Watch the report release webinar here:  https://vimeo.com/269033724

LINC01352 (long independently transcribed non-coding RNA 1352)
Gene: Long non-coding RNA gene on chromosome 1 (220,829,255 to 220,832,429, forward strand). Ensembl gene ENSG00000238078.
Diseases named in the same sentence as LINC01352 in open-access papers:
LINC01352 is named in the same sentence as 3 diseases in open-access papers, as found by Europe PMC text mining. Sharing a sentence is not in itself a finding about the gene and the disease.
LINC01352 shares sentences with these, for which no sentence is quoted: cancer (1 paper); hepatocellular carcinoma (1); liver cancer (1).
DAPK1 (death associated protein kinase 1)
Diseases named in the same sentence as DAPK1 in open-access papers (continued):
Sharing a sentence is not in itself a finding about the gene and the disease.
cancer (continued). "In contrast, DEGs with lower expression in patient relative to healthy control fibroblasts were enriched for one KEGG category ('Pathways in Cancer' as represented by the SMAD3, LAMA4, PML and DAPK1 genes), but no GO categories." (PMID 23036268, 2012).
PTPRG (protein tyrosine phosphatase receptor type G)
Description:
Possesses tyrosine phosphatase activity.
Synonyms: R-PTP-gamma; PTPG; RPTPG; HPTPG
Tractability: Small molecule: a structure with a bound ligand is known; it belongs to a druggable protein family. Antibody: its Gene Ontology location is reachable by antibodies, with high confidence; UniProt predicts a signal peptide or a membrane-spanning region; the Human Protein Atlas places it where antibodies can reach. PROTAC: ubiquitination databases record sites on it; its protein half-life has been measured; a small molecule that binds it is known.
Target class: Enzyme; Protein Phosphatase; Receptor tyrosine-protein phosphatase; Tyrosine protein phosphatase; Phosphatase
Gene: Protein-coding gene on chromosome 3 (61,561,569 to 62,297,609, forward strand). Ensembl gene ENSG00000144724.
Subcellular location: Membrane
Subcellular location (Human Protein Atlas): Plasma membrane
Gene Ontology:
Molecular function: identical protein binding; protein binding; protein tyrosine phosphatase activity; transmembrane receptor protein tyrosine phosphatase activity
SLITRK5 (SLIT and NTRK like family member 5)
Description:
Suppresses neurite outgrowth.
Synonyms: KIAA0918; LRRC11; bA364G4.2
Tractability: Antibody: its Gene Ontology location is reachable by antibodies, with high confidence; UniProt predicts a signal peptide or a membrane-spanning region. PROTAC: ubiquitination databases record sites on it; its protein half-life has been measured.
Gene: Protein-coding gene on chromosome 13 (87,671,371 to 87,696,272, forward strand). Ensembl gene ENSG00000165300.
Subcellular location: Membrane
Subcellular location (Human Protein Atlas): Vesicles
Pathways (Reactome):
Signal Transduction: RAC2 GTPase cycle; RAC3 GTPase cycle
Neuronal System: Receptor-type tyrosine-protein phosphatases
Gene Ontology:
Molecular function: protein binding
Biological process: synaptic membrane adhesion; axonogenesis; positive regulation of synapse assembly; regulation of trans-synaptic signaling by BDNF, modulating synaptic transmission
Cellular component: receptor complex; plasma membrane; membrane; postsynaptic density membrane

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  • RStudio Cloud makes it easy for professionals, hobbyists, trainers, teachers and students to do, share, teach and learn data science using R.  Create analyses using RStudio directly from your browser - there is no software to install and nothing to configure on your computer.  Share your projects - and access those of others - without worrying about data transfer or package installation. Each project defines its own environment, and RStudio Cloud automatically reproduces that environment whenever anyone accesses the project.  It’s easy to share analyses with the world - but it’s also simple to collaborate with a select group in a private space. You control who can enter a space - and via roles, you have fine grained control over what each user can do.  There are also many learning materials available: interactive tutorials covering the basics of data science, cheatsheets for working with popular R packages, links to Datacamp courses, and a guide to using RStudio Cloud.